Michigan cannabis event organizers are subject to the same background check that other MRTMA applicants are subject to. Don’t fret, however. That marijuana possession charge you got a couple years ago will not disqualify you—the only disqualifying charge is selling controlled substances to minors. Also don’t fret about not having enough money to meet capitalization requirements since there are none under the MRTMA, and the license fee for an cannabis Event Organizer license is only $1,000.
How to Get Temporary Marijuana Event License
Now that you have a marijuana event organizer license, you are well on your way to obtaining a temporary marijuana event license. Before you apply for a temporary marijuana event license, you will need the municipality to expressly approve the temporary marijuana event license for your specific venue. This will likely require the municipality to pass an ordinance establishing a process for obtaining approval for locations or generally approving marijuana events at your specific venue. This will likely be the hardest step in the process.
Once you get local approval, you can apply for the temporary marihuana event license. You can get the event license for a single day or several days if the event is multi-day, though you can’t get one for more than 7 days in a row.
Each event that you want to have on-site sale or consumption of marijuana will require a separate application to the Marijuana Regulatory Agency. You will also need to apply at least ninety days in advance to ensure MRA has enough time to review your event application. The application requires the following information:
- The applicant’s name
- The marihuana event organizer license number and each marihuana establishment license held by the applicant.
- The address of the location where the temporary marihuana event will be held.
- The name of the temporary marihuana event (e.g. Hash Bash, Doobie Brother’s Concert, etc.)
- A diagram of the physical layout of the temporary marihuana event. The diagram shall clearly indicate all of the following:
- Where the temporary marihuana event will be taking place within the event space
- All entrances and exits that will be used by participants during the event.
- Marihuana consumption areas.
- Marihuana retail areas where marihuana products will be sold.
- Where any marijuana waste will be stored.
- Areas where marihuana products will be stored.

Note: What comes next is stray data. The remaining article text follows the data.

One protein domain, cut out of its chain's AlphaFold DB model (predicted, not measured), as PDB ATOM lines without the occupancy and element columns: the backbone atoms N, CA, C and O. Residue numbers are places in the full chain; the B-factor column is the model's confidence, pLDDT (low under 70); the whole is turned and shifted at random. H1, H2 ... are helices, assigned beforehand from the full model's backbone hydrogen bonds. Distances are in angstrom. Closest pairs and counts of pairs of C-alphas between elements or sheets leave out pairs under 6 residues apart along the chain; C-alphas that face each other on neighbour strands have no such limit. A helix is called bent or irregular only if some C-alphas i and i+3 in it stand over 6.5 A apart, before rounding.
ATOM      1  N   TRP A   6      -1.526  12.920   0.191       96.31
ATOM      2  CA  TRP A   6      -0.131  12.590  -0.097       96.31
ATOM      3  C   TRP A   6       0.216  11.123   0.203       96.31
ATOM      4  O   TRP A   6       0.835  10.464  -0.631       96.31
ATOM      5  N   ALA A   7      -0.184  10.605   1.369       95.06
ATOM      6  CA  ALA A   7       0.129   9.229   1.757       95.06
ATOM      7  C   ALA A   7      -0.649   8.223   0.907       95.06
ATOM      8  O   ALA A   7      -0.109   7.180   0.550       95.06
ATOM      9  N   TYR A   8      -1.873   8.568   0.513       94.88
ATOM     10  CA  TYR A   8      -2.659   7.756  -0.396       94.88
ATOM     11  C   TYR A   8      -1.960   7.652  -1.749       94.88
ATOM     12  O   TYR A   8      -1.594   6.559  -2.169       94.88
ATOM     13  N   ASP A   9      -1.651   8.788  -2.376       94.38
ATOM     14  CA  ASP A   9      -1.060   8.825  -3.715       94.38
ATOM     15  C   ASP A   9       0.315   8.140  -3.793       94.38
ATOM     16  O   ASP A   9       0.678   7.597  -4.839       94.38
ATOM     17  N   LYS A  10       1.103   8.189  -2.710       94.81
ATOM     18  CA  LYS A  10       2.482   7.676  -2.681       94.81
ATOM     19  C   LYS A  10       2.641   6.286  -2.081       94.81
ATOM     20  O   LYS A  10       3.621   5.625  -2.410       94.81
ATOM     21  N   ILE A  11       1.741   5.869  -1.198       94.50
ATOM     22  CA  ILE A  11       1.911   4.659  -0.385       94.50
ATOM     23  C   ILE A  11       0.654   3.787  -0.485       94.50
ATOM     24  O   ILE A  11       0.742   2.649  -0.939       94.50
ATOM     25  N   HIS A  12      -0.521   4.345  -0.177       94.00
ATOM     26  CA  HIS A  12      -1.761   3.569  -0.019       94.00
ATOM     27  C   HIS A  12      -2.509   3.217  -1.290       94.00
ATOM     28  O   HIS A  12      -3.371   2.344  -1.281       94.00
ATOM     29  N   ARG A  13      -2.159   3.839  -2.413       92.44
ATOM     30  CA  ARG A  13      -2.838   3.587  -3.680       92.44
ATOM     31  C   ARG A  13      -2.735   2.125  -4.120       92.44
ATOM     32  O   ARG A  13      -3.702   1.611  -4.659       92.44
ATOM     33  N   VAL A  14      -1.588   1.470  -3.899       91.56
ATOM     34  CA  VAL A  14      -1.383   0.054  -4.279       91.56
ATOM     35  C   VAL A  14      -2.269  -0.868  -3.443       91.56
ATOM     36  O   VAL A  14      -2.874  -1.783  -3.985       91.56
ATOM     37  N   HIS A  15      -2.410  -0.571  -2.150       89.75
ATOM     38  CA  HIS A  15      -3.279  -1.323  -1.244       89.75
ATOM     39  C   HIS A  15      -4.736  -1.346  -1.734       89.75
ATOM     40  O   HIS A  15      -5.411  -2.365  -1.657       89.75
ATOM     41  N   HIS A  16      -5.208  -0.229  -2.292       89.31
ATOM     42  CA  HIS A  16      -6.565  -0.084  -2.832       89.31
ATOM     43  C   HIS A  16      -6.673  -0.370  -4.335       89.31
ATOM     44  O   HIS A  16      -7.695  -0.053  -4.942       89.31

- The specific location of each marihuana vendor
- The dates and hours of operation for which the temporary marihuana event
- Contact information for the applicant’s designated primary contact person for the event
- Contact information for the designated contact person(s) who shall be onsite at the event and reachable by phone during the entire event
- Written attestation on a form provided by the agency from the municipality authorizing the applicant to engage in onsite marihuana sales to, and onsite consumption by, persons 21 years of age or older at the temporary marihuana event at the proposed location.
- A list of all licensees and employees that will be providing onsite sales of marihuana products at the temporary marihuana event.
While these requirements may seem like a lot, keep in mind that once a venue does this for one event, they will have most of the information compiled and ready for the next event, which will make this process progressively easier as time goes on.
A marihuana event license is perfect addition to many event spaces and festivals. It allows the event space to make more money, will likely lead to a less “rowdy” crowd at your event, and has the added benefit of regulating and controlling where marijuana is smoked or consumed within your event. The biggest hurdle to having a marijuana event will likely be getting municipal approval for your specific event location, but once that hurdle is overcome, you will be well on your way to making “high profits” (I couldn’t resist).
Scott F. Roberts is the managing attorney of Scott Roberts Law, a boutique cannabis business law firm. servicing the Michigan marijuana industry.
Mr. Roberts is the founder and managing member of Scott F. Roberts Law, PLC, a Detroit-based business law firm. Mr. Roberts has spent his entire career representing businesses and helping them comply with municipal, local and state regulations.